By Mounis Hawass
Monday, October 23, 2023 at 11:00 p.m
It was destined to happen Eclipse The Sun’s next totality is in April next year, and while it may be scary if you’ve never experienced it, what happens to nature can be strange, and below we track the strangest things that happen during a solar eclipse.
Most animals organize their lives based on the light and dark cycles of the sun and moon, so when a solar eclipse occurs, it disrupts many species, as disoriented animals that are active during the day return to sleep at night. Thinking the animals are asleep, she goes back to work.
For example, you can see nocturnal bats flying during the day, fooled by the period of darkness, and some species of spiders begin to remove their webs during an eclipse, as they usually do at the end of the day, and once the eclipse is over, they begin to rebuild them again.
Hippos in Zimbabwe can be seen leaving their rivers during the eclipse and heading for their nocturnal feeding grounds on dry land, while fish and birds that are normally active during the day move to their resting places at night.
The same can be said for humans, with some reporting feeling tired or lethargic during a solar eclipse, a phenomenon largely caused by the sudden change in natural light.
A changing wind
A solar eclipse can cause significant changes in the atmosphere, manifested as changes in wind, temperature, cloud cover, and humidity. Helm Clayton, one of the first scientists to study the effects of eclipses on weather, suggested when the moon’s shadow would fall. Earth causes cold air to rise.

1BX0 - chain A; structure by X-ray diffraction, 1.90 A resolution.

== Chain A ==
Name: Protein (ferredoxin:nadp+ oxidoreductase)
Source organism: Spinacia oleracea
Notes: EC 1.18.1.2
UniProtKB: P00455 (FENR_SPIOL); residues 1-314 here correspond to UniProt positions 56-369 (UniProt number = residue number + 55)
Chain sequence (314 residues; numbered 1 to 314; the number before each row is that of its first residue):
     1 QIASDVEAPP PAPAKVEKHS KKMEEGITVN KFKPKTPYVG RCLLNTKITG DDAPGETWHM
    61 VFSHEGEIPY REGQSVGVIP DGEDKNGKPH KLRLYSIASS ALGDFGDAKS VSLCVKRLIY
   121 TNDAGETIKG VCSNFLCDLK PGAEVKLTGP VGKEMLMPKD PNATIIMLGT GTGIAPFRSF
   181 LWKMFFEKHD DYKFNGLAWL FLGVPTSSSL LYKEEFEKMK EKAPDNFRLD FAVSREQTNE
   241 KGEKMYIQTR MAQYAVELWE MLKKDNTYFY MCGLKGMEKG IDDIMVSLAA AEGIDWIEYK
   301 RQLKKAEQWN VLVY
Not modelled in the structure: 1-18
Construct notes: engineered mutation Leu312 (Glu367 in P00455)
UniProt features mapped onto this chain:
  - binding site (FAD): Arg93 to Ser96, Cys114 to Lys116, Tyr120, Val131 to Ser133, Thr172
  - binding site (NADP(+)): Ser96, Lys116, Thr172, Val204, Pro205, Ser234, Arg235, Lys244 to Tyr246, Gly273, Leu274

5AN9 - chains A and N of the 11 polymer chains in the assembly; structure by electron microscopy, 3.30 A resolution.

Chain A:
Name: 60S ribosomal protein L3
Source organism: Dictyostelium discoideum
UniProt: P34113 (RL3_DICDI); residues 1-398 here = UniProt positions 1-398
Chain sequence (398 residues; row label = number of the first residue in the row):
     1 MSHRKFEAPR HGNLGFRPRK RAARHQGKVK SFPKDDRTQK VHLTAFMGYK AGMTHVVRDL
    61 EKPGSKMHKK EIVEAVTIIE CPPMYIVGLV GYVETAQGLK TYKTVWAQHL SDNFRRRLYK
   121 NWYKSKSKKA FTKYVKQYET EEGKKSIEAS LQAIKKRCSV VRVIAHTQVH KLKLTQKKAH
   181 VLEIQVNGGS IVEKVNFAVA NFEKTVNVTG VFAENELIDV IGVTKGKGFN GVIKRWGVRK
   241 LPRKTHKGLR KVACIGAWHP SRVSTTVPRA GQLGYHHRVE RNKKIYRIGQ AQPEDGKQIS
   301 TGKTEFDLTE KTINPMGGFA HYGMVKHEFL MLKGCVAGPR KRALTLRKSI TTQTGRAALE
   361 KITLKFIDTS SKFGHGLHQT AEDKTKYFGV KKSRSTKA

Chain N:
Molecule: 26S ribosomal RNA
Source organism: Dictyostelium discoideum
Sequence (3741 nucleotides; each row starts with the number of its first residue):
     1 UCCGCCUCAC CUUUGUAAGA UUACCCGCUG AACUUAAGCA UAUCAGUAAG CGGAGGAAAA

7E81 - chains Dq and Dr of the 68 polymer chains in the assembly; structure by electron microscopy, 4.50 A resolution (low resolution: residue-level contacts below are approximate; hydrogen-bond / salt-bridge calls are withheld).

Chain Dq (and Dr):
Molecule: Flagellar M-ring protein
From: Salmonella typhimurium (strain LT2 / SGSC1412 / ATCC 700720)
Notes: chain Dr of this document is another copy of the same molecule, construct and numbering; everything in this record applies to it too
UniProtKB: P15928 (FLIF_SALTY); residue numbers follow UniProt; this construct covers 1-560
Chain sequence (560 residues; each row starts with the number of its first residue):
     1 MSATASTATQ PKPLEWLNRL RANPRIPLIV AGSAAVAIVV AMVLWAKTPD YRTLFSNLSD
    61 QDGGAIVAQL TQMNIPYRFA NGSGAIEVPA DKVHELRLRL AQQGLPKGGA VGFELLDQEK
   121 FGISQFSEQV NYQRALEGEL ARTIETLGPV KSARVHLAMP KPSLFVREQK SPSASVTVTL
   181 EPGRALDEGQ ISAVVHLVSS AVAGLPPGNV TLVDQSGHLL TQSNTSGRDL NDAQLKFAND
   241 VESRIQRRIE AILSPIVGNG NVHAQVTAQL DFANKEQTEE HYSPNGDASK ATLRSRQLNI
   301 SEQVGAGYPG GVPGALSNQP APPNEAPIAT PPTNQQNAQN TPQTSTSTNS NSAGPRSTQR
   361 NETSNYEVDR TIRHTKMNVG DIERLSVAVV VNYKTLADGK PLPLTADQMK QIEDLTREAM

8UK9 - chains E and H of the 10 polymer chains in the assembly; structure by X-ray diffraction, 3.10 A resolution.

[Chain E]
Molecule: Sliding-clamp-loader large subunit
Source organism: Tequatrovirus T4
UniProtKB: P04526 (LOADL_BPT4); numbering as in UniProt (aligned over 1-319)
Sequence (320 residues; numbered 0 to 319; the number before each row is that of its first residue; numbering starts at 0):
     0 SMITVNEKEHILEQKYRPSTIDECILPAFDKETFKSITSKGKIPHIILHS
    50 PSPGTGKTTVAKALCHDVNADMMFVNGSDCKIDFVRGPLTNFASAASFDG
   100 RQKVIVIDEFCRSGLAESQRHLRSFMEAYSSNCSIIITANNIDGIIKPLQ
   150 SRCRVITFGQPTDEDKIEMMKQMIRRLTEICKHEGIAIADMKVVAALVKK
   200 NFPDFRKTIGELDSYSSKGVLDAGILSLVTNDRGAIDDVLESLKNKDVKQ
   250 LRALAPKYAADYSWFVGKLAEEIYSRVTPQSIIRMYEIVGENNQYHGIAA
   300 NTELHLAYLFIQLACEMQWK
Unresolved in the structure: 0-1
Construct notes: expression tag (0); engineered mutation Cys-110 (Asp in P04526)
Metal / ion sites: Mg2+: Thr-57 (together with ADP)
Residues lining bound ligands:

The amount of temperature change, of course, depends on the location, time of year, and type of eclipse, with most locations experiencing a temperature drop of 5 to 10 degrees F (2.8 to 5.6 degrees C) during a total eclipse.
When the temperature drops briefly during an eclipse, the air moves closer to what is called the dew point. This makes the air appear a little more humid. At the same time, a significant drop in temperature also changes the cloud cover.
Annoying radio waves
A solar eclipse can block radio waves, and the ionosphere — located at the top of Earth’s atmosphere — receives less sunlight and is therefore cooler during a total solar eclipse.
This drop in temperature reduces some of the molecules there, causing pinholes.
This results in the inability of long-range radio waves to bounce off the ionosphere in these regions and transmit their signals to Earth.
As the eclipse progresses, the shadows are dotted with small, bright crescents. These shadows occur during partial and total eclipses.
Microorganisms that shrink
Even microbes may be susceptible to the strange sensations of a solar eclipse, according to a 2011 study. Indian scientists looked at bacteria growing in lab petri dishes during a total eclipse and found that the microbes shrunk and took on different shapes during the peak of the eclipse. .